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Article
Publication date: 28 June 2021

Tim Tenbensel, Pushkar Silwal and Lisa Walton

In 2016, New Zealand's Ministry of Health introduced the System Level Measures Framework which marked a departure from health targets and pay-for-performance incentives…

Abstract

Purpose

In 2016, New Zealand's Ministry of Health introduced the System Level Measures Framework which marked a departure from health targets and pay-for-performance incentives towards an approach based on local, collaborative approaches to health system improvement. This exemplifies an attempt to “overwrite” New Public Management (NPM) institutional practices with New Public Governance (NPG). We aim to trace this process of overwriting so as to understand how attempts to change institutional practices were facilitated, blocked, translated and edited.

Design/methodology/approach

We develop a conceptual framework for understanding and tracing institutional change towards NPG which emphasises the importance of discursive strategies in policy attempts to overwrite NPM with NPG. To analyse the New Zealand case, we drew on policy documents and interviews conducted in 2017–18 with twelve national key informants and fifty interviewees closely involved in local development and/or implementation of the SLMF.

Findings

Policy sponsors of collaborative approaches to health system improvement first attempted formal institutional change, arguing that adopting collaborative, quality improvement (NPG) approaches would supplement existing performance management (NPM) practices, to create a superior synthesis. When this formal approach was blocked, they adopted an approach based on informal persuasion of local organisational actors that quality improvement should supplant performance improvement. This approach was edited and translated by local actors, and the success of local implementation varied considerably.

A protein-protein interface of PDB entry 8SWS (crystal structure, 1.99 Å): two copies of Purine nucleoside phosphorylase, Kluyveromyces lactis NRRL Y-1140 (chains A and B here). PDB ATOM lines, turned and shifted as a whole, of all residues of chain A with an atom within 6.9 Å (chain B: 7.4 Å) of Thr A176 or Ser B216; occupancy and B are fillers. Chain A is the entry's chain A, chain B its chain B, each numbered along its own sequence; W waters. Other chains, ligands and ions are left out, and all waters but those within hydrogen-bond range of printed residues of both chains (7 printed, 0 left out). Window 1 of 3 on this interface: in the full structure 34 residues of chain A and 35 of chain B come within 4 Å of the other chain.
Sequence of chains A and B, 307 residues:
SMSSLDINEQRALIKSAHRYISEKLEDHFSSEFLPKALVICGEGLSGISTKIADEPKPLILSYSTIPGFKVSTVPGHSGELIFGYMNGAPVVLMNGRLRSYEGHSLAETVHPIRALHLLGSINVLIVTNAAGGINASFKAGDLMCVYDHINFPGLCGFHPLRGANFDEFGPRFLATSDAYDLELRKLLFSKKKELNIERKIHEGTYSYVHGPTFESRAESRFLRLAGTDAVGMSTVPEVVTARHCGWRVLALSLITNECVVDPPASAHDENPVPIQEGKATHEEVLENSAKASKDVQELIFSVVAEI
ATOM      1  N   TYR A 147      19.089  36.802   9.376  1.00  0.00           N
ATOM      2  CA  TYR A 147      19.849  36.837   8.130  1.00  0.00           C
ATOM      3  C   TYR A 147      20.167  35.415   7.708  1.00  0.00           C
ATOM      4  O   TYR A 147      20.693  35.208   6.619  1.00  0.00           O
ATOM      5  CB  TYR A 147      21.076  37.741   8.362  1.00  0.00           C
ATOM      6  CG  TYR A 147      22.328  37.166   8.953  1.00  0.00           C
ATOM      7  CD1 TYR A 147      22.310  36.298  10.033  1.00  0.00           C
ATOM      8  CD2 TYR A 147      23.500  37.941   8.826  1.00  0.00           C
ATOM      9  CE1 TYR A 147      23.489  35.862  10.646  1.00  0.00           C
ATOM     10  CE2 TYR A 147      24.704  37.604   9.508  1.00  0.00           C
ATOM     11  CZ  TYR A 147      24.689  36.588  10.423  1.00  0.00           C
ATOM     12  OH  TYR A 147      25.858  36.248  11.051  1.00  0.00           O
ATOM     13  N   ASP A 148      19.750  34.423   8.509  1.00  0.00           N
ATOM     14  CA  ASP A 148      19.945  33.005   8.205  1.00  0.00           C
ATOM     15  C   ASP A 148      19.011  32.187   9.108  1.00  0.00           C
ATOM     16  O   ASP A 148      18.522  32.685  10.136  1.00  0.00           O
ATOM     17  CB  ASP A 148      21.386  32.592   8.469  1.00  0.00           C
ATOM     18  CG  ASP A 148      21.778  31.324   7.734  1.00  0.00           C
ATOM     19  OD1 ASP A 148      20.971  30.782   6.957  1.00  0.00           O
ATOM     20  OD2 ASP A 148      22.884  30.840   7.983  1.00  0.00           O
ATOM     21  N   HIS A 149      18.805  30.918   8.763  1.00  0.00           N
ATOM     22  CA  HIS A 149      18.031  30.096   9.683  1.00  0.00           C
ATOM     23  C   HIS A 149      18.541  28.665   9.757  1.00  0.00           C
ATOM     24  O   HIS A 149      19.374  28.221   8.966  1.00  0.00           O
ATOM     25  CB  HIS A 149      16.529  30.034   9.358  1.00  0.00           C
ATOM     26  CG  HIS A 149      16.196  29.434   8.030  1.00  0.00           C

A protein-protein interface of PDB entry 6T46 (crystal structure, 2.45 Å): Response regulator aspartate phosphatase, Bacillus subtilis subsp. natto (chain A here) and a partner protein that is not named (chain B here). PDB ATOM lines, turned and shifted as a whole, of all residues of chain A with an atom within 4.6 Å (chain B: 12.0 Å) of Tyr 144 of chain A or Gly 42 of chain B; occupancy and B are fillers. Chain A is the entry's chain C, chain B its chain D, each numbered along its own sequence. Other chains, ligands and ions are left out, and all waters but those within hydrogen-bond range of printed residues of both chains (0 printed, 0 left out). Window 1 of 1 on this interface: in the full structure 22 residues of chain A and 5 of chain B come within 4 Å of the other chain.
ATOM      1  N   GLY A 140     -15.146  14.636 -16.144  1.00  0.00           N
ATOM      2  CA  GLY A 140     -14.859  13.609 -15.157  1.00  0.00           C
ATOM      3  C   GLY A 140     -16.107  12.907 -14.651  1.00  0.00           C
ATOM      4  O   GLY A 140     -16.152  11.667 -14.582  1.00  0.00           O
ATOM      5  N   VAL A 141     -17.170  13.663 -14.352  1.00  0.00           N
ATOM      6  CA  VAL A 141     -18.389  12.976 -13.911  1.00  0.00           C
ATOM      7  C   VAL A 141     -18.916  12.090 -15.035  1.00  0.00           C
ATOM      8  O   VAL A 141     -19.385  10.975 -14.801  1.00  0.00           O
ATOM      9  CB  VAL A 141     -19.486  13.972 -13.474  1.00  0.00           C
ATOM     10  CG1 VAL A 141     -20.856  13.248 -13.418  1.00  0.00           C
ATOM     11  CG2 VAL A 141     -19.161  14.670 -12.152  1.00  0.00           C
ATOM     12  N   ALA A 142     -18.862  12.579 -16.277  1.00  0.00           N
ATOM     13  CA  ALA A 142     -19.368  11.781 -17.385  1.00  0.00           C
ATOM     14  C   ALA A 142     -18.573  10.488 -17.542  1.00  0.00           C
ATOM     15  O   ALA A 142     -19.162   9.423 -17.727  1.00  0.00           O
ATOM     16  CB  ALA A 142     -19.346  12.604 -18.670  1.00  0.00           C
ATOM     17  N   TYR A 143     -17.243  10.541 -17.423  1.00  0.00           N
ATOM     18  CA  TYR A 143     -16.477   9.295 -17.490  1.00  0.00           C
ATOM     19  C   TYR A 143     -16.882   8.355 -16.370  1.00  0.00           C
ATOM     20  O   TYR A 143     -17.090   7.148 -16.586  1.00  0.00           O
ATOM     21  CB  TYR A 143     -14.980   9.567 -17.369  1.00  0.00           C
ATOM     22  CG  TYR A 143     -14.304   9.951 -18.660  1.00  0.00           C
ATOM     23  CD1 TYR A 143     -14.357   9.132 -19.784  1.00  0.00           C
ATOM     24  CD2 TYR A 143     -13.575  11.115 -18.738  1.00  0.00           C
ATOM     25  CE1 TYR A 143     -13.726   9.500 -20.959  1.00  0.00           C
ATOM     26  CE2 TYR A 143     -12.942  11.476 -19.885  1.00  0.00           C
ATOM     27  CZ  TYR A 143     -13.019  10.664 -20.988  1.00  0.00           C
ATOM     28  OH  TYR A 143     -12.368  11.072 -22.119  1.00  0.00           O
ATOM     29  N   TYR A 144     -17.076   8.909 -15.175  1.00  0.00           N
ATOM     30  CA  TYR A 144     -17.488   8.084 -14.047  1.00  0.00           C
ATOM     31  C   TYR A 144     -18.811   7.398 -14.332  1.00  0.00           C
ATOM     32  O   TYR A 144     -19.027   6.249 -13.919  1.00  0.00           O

Research limitations/implications

This article offers a novel conceptualisation of public management institutional change, which can help explain why it is difficult to completely erase NPM practices in health.

Originality/value

This paper explores the rhetorical practices that are used in the introduction of a New Public Governance policy framework.

Details

Journal of Health Organization and Management, vol. ahead-of-print no. ahead-of-print
Type: Research Article
ISSN: 1477-7266

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Article
Publication date: 17 May 2021

Beda Barkokebas, Salam Khalife, Mohamed Al-Hussein and Farook Hamzeh

The research introduces means for improving premanufacturing processes (design, procurement and bidding) by leveraging digitalisation in offsite construction…

Abstract

Purpose

The research introduces means for improving premanufacturing processes (design, procurement and bidding) by leveraging digitalisation in offsite construction. Specifically, this paper proposes a framework that provides measures for the planning and implementation of digitalisation in offsite construction by positioning building information modelling (BIM) as the key technology and lean principles to add value and reduce waste.

Design/methodology/approach

The paper follows the design science research approach to develop the proposed framework and attain the aforementioned objective. The developed framework includes data collection, value-stream mapping and simulation to assess current processes, develop and propose improvements. An empirical implementation is employed to demonstrate the applicability of both the framework and the measures used to evaluate the outcomes.